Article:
Amy Lau Outfits a Family's Bridgehampton Home in a Bright, Summery Style

The living room features a Gio Ponti armchair, a circa-1950s Paolo Buffa sofa, and a pair of Ezio Longhi armchairs. The rug is from Tai Pint.In the decorating profession, as in most industries, the best sign of success is repeat business, and interior designer Amy Lau has never been short on regular customers. Among her favorites: a family who commissioned her to design their Upper West Side apartment overlooking Central Park. It displays all her favorite colors and textiles: energized pastels, museum-worthy mid-20th-century upholstery, and handmade rugs. In the ultimate testament to that project, the living room ended up on the cover of her 2011 book Expressive Modern: The Interiors of Amy Lau. “You develop a level of trust,” she says of the collaboration. So when the clients invited her to take a look at their home in Bridgehampton, she went right back to work for them.

The residence, which they had owned for years, was huge—with a rambling addition in the planning stages. But Lau felt it needed to telegraph a bold, bighearted welcome to visitors, while simultaneously embracing its grand scale in the public areas: “I envisioned a powerful entrance that says, ‘This is going to be fun!’”

And fun it is, with a relaxed vibe that practically forces visitors to unwind. In this dazzling new space, slate floors, a partition of slatted wood, and high-gloss turquoise walls form a backdrop for a stunning color-field composition by the late Sagaponack-based painter Sydney Butchkes and an ombré stair runner that progresses from sea foam to teal. Lau’s clients “totally embrace color, and I already knew which ones they would be into,” she says. “Compared with their apartment in the city, it’s obviously more beachy.”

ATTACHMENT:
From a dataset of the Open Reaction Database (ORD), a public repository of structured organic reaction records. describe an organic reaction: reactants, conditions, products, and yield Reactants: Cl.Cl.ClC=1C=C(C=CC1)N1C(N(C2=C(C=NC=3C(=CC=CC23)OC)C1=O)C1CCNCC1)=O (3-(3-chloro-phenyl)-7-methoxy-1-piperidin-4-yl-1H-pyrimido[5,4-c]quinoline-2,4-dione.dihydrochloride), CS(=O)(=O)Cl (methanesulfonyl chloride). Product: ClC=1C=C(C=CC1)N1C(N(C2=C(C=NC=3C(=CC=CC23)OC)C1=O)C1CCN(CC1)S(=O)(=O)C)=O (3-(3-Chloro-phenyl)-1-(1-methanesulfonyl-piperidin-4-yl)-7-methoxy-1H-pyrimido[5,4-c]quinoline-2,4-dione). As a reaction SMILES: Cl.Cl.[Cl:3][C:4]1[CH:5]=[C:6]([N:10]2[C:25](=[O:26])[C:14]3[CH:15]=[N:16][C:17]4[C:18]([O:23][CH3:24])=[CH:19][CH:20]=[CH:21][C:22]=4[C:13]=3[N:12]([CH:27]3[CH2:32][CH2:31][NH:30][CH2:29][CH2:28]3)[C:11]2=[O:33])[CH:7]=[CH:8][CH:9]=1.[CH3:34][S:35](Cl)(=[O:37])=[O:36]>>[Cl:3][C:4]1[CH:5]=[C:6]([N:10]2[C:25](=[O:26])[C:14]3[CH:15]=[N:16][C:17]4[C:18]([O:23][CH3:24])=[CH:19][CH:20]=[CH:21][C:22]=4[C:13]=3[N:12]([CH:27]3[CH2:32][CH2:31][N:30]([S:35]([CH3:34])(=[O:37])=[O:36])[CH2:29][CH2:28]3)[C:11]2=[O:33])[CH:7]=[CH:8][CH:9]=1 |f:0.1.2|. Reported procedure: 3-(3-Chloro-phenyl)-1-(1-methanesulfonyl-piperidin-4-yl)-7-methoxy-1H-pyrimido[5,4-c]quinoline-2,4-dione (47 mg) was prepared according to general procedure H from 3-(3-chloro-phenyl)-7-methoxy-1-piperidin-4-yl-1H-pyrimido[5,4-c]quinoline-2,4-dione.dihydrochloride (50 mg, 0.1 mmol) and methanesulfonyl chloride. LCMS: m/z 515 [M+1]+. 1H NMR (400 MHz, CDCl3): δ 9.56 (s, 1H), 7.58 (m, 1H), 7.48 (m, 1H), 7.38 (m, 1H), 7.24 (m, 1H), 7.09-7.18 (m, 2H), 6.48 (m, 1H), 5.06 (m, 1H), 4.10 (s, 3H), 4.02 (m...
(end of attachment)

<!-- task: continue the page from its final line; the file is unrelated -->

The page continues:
Drapery panels fabricated in Black Edition's Mirella in Aegean envelope the sunroom, where Christophe Delcourt-designed Muc7 tables are positioned between B&B Italia Bend sofas covered in Kvadrat wool. The ceiling is painted Benjamin Moore's Thunderbird.The former living room was surprisingly modest, with a poky fireplace, so Lau suggested starting over, architecturally speaking. (“It was so cramped, I talked them into it!”) A rear wall was bumped out and a new fireplace installed, built in collaboration with Glenn Leitch of Highland Associates. The tall chimney breast now rises all the way up to the expanded room’s soaring ceiling, its elevated hearth doubling as a low bench that also incorporates a niche for firewood. The entire structure comprises broad marble slabs, each personally chosen by the designer for their subtle gray veining and nary a whisper of red or brown.

The living room’s Ezio Longhi chairs, which Lau refinished in a hand-rubbed lacquer (color name: sea pearl, natch), match a pair of custom ottomans that she commissioned from Dune. They form a heady set piece with a vintage Gio Ponti armchair, underscoring Lau’s belief in the lasting value of high-end furniture by mid-20th-century masters, a viewpoint she shares with her clients. “I put the money wherever I thought we needed a wow factor,” she says, even though she was under pressure from the family’s non-negotiable deadline of a Memorial Day move-in. “They wanted good design delivered in a timely fashion.” Mission accomplished: the ultimate smart business model.

A version of this article appeared in the July 15 2017 issue of HC&G (Hamptons Cottages & Gardens) with the headline: Summer Color.